The annual meeting of the American Library Associations (ALA) was held in Orlando, Florida June 23 – 28. Most people immediately ask why Florida in June? Well ALA has the ultimate task of generating as much profit from the conference as possible. So usually that results in going to parts of the country that are the least likely to be visited at that time of the year; Boston in January and Florida in June. That may explain why this year’s conference was down about 5,000 in attendance. Of course the recent shooting in Orlando, as well as lingering issues from the Trayvon Martin killing were probably contributing factors also.
The conference was overall a very good one from its’ opening speaker, Michael Eric Dyson, an American academic, author, and professor of Sociology at Georgetown University, to the closing author/actress, Jamie Lee Curtis. Dyson electrified the audience weaving together lyrics from Emily Bronte, Ralph Waldo Emerson with Snoop Dog and Jay Z. His message to the audience encouraged us to explore all of these options and find value in each and you’ll become the well-rounded individual needed today. Curtis’s message was similar in context reminding attendees in America it is ok to like or dislike anything/any person we so choose. We just can’t elevate one to lessen another.
Getting to Yes with Yourself by William Ury was the title of one of the sessions I attended. Ury stated that the ability to negotiate effectively begins within us. You are your biggest ally. His steps for effective negotiating suggested we first go to the balcony; a place of perspective. Here, we put ourselves in their shoes; listen intently and develop a best course of alternative action. How can we both get what we need and both be winners? If we stay within the zone, respecting each other’s opinions and giving and taking a little, we will reach a mutually beneficial and agreed upon decision.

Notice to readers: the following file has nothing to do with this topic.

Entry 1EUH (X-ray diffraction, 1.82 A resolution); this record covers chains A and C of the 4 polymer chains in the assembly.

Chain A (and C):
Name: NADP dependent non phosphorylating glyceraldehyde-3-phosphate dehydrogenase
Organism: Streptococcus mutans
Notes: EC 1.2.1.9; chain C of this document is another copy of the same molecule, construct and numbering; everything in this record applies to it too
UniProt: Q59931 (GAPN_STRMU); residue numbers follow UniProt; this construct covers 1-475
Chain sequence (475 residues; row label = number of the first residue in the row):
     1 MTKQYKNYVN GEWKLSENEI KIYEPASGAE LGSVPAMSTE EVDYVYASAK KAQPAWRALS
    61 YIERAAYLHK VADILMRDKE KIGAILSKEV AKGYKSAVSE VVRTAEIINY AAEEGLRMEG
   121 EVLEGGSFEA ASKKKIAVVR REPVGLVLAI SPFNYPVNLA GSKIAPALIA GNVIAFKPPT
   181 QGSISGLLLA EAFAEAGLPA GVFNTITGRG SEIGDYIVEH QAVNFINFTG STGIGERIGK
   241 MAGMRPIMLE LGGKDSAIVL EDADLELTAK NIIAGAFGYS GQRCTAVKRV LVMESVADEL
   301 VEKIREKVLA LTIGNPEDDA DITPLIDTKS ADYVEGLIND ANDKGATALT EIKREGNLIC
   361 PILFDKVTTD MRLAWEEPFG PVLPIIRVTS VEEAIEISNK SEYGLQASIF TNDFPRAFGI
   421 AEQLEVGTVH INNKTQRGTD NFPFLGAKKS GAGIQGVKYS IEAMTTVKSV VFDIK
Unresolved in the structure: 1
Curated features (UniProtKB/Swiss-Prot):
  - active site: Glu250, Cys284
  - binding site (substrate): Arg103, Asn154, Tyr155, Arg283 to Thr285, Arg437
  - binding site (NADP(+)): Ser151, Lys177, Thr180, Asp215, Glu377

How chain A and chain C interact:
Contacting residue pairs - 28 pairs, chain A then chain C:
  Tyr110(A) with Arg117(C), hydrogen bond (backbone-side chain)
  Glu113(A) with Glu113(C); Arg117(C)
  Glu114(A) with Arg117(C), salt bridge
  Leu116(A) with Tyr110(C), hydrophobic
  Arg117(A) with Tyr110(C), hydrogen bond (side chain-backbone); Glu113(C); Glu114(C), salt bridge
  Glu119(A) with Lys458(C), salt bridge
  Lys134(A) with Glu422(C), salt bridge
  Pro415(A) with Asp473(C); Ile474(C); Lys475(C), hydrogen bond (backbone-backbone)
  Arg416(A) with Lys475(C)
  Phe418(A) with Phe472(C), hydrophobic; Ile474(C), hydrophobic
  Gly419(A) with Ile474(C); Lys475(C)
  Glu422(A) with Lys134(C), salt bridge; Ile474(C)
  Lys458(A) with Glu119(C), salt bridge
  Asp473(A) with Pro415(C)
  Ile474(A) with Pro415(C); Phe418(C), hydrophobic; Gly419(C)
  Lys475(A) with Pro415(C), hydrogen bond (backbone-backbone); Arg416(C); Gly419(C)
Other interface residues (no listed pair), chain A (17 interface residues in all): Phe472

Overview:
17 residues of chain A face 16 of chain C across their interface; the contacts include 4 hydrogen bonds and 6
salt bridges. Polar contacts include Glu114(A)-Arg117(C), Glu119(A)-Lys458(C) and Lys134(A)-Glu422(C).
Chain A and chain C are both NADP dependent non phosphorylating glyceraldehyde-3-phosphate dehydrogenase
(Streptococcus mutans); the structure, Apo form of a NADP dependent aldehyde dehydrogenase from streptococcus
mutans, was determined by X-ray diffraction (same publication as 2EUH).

The Front and Center: Designing for Special Collections and Archives in the Library session featured library transformations at Duke University, University of Pennsylvania and Emory University. Each one demonstrated the importance of having a vision, having the ability to tell that story and to sell it effectively. Other keys to success encouraged planners to stay involved in the process and on top of any issues that surface. In each case a beautiful mock-up was generated. This helped to tell the story, but also to sell the vision to stakeholders and potential donors. I left that session thinking, yes money makes all the difference.
Be Our Guest: Creating Immersive Guest Experiences in Libraries, was the topic for the RUSA President’s Program. The featured keynoter was Dave Cobb, Vice President for Creative Development, Thinkwell Group. Below is a list of the questions referenced during his presentation. Answering these would give the planning library a guide to follow.
What is unique about your location?
Who is your audience, and what are their expectations of your library?
How are you inviting your audience to take ownership of “their” library?
How are you meeting the visitor where they are intellectually, emotionally and physically?
How is your library providing a different “third space” experience from your local mall, Starbucks or museum?
I hope we will each take a few moments and think on these questions. It will make for great conversations. As always, I am available for continued conversations around any of these topics.
Author: Wanda Brown, C.G. O’Kelly Library Director